A March report from the Australian Strategic Policy Institute said O-Film Technology, a contractor for Apple, Microsoft and Google, among other companies, has received at least 700 Uyghur workers as part of a program that aims to “gradually alter their ideology.”

Foxconn Technology and other suppliers of Apple take part in similar employment programs.

Apple has suggested changes to the bill like extending compliance deadlines, releasing some supply chain information to congressional committees rather than to the public, and requiring the U.S. government to designate Chinese entities that help surveil or detain Uyghurs and other minority groups in Xinjiang, the New York Times reports.

Apple has disputed claims it wants to weaken the proposed law. The company said it backs stronger regulation and wants the Uyghur Forced Labor Prevention Act to become law, the New York Times reports. The company claims to have the strongest supplier conduct code in its industry, and its assessments include surprise audits.

“Looking for the presence of forced labor is part of every supplier assessment we conduct and any violations of our policies carry immediate consequences, including business termination,” Apple said in a statement.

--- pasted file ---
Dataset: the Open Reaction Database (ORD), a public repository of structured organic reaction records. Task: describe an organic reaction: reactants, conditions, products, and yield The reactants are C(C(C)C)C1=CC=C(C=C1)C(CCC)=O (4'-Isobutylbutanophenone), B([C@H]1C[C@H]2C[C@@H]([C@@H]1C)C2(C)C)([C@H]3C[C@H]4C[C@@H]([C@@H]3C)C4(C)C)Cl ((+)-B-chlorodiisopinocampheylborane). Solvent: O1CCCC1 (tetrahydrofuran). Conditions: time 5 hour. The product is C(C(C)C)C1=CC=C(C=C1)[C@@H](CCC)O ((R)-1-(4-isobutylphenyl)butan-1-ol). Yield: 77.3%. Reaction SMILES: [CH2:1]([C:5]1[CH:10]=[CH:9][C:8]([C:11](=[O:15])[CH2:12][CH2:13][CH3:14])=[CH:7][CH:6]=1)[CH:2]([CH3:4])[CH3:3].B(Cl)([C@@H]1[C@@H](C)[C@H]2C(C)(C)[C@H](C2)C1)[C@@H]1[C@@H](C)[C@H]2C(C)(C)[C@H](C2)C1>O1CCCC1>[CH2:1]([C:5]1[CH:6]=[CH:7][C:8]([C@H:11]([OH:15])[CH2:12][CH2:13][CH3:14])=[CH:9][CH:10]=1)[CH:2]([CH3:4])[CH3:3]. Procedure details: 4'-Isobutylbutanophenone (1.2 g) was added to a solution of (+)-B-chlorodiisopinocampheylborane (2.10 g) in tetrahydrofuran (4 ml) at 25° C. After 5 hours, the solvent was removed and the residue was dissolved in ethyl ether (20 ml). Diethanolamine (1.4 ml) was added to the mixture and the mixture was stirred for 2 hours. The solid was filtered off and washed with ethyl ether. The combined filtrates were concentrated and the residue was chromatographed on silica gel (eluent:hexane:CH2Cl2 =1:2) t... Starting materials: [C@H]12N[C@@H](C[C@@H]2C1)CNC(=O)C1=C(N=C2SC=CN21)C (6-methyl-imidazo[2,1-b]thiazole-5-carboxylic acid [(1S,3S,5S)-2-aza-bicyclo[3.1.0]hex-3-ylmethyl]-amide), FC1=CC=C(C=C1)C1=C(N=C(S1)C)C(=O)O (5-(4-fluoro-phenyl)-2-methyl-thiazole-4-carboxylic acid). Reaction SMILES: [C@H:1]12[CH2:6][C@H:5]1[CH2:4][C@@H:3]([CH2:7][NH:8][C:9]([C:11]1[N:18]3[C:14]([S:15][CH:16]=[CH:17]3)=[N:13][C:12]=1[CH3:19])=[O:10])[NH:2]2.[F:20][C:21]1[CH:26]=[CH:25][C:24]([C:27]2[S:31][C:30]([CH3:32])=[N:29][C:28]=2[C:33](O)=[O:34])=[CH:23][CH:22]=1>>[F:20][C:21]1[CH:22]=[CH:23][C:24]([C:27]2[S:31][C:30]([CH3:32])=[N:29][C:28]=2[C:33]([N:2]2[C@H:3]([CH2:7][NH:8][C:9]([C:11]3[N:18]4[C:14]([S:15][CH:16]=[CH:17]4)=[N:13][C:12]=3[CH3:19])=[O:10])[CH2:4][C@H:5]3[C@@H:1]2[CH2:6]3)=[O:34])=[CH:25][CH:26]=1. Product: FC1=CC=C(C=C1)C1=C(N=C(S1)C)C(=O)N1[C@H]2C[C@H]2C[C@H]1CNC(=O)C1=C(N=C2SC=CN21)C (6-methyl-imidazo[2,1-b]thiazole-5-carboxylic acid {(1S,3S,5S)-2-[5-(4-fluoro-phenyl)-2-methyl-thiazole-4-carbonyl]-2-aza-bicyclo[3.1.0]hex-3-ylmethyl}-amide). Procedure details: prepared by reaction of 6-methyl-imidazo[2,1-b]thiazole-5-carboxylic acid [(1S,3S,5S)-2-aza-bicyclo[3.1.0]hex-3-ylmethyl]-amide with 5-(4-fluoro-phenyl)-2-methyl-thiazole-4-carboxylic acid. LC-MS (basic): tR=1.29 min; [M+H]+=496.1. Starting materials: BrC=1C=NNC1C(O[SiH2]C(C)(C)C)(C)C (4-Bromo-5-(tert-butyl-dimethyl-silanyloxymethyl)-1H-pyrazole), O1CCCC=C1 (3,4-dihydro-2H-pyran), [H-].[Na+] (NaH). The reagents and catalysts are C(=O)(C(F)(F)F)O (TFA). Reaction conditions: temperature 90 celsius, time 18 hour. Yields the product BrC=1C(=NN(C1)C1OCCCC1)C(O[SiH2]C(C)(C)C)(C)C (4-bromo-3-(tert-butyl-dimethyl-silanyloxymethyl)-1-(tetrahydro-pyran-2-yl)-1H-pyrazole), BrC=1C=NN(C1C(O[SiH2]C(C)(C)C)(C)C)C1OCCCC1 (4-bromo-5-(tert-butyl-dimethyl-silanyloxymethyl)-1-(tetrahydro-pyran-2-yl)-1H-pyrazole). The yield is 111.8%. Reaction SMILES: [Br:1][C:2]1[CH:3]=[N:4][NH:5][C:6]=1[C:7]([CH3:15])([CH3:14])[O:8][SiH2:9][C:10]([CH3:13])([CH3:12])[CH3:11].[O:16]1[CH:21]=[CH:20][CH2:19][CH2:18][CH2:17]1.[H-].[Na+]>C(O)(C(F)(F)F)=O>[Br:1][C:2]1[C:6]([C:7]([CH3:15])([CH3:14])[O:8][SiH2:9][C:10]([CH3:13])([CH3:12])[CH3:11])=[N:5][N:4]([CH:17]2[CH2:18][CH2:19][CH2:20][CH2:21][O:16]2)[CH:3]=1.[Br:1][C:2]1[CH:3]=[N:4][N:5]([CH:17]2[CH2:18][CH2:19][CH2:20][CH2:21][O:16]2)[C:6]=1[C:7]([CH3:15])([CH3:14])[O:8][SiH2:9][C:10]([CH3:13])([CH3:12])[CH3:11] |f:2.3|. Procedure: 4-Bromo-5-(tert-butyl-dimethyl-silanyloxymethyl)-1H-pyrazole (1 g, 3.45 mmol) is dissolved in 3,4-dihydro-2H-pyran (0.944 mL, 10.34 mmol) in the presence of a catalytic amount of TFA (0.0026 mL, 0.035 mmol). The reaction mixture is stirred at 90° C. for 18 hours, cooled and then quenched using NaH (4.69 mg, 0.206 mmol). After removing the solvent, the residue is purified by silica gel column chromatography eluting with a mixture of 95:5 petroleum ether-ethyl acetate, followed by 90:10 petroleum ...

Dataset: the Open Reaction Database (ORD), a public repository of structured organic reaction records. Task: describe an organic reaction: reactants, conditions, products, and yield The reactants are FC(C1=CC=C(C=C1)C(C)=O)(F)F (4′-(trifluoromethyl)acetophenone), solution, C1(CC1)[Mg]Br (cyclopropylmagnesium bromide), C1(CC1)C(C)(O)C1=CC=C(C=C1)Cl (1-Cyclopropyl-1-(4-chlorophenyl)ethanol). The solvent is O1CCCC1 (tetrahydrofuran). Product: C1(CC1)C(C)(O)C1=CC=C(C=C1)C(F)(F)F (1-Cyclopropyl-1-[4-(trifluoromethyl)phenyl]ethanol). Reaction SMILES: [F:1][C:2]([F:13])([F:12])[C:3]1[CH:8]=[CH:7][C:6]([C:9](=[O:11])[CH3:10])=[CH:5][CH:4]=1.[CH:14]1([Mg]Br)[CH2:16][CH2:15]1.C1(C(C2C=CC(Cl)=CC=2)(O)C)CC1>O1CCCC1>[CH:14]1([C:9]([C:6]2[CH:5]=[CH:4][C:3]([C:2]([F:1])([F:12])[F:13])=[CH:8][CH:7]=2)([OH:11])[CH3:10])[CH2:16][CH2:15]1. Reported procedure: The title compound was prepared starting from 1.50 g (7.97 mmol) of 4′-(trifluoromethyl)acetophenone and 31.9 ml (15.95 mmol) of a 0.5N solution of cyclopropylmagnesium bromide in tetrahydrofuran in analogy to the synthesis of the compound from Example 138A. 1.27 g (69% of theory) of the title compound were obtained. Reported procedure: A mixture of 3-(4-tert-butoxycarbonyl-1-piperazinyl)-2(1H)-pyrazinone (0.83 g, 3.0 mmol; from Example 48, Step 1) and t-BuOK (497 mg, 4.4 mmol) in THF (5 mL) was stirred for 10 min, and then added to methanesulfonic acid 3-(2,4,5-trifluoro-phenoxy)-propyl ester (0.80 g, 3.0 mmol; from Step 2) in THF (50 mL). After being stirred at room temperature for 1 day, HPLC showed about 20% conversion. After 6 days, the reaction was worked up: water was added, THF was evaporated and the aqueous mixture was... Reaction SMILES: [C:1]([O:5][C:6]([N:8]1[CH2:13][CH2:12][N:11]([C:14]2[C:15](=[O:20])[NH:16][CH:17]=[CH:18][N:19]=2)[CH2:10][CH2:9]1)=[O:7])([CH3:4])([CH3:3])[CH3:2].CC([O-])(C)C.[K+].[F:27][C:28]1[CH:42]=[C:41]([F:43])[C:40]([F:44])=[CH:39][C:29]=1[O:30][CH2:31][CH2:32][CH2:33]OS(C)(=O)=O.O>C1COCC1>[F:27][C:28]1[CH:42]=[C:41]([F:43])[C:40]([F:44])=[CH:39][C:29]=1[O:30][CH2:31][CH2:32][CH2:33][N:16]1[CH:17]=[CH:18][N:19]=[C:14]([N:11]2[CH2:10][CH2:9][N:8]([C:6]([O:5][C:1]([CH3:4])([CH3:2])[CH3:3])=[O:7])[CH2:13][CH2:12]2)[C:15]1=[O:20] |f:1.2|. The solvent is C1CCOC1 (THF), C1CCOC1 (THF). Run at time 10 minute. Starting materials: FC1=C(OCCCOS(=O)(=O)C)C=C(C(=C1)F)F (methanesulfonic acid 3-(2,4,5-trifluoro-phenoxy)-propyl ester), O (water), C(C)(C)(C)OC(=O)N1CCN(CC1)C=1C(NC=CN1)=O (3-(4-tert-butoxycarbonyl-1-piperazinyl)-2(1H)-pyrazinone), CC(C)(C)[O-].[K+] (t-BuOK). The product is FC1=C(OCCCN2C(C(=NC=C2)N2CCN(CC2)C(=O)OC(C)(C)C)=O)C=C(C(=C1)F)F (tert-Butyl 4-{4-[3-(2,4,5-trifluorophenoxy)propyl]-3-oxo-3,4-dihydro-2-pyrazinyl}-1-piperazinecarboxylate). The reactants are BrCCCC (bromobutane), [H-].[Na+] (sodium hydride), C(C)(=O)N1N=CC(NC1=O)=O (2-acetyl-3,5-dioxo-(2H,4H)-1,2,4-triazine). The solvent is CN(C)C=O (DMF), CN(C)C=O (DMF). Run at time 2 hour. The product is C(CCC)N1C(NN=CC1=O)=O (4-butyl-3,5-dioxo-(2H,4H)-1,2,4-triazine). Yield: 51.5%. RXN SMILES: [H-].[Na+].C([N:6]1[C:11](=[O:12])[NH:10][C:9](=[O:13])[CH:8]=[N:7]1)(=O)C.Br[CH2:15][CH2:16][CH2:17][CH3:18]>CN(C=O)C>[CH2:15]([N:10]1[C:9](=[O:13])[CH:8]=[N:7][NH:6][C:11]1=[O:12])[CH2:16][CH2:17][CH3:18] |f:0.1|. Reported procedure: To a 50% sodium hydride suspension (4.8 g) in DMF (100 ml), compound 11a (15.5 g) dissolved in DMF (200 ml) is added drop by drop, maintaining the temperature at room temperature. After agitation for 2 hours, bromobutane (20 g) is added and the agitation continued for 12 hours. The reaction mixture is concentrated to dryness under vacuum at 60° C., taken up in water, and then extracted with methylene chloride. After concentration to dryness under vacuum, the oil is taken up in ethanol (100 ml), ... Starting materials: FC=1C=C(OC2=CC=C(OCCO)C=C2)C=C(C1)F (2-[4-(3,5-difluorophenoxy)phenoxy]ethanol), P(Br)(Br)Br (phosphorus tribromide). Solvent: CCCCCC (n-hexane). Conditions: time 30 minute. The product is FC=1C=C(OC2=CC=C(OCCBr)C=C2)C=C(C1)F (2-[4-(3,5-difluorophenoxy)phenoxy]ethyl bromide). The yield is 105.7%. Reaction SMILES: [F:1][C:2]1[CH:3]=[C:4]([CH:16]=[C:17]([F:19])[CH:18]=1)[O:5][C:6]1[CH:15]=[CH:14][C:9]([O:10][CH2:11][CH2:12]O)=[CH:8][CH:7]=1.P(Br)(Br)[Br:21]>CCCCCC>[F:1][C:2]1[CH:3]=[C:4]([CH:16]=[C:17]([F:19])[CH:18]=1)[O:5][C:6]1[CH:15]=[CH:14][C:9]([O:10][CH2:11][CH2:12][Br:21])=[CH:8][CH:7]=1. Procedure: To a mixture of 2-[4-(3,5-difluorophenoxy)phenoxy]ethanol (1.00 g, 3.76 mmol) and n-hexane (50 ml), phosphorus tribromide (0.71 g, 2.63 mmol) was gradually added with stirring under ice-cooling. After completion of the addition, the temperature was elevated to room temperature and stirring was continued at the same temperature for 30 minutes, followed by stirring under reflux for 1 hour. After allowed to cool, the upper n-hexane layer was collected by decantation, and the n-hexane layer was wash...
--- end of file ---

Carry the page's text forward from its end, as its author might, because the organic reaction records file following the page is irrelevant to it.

“Earlier this year, we conducted a detailed investigation with our suppliers in China and found no evidence of forced labor on Apple production lines and we are continuing to monitor this closely.”

However, Cathy Feingold, director of the international department for the AFL-CIO labor union, countered that “What Apple would like is we all just sit and talk and not have any real consequences.”

“They’re shocked because it’s the first time where there could be some actual effective enforceability,” she told the Washington Post.

Xinjiang produces raw materials including cotton, coal, sugar, tomatoes and polysilicon. Its workforce includes apparel and footwear factory workers.

Nike has spent hundreds of thousands of dollars in 2020 to lobby Congress and government agencies on Xinjiang-related legislation, and Coca-Cola's millions in lobbying expenditures include lobbying on the act. In March Nike said its products do not have sources in Xinjiang and it has confirmed its suppliers do not use yarn or textiles from the region.

Nike said that a factory in Qingdao, a major city in the eastern Shangdong province, stopped hiring new workers from Xinjiang in 2019, citing an independent audit's reports that there were no Xinjiang employees there. However, the Australian Strategic Policy Institute report cited state media reports indicating around 800 Uyghur workers were there at the end of 2019 and made over seven million pairs of Nike shoes each year.

The Trump administration has taken action to block the import of some goods from the Xinjiang region and to sanction companies growing cotton in the area.

However, lawmakers sought additional action to respond to concerns that companies are profiting from the forced labor taking place in the internment camps, which have been compared to the concentration camps under Nazi Germany.

U.S. law already bars the importation of goods made with forced labor, but the law is rarely enforced and violations are hard to prove, the Washington Post said.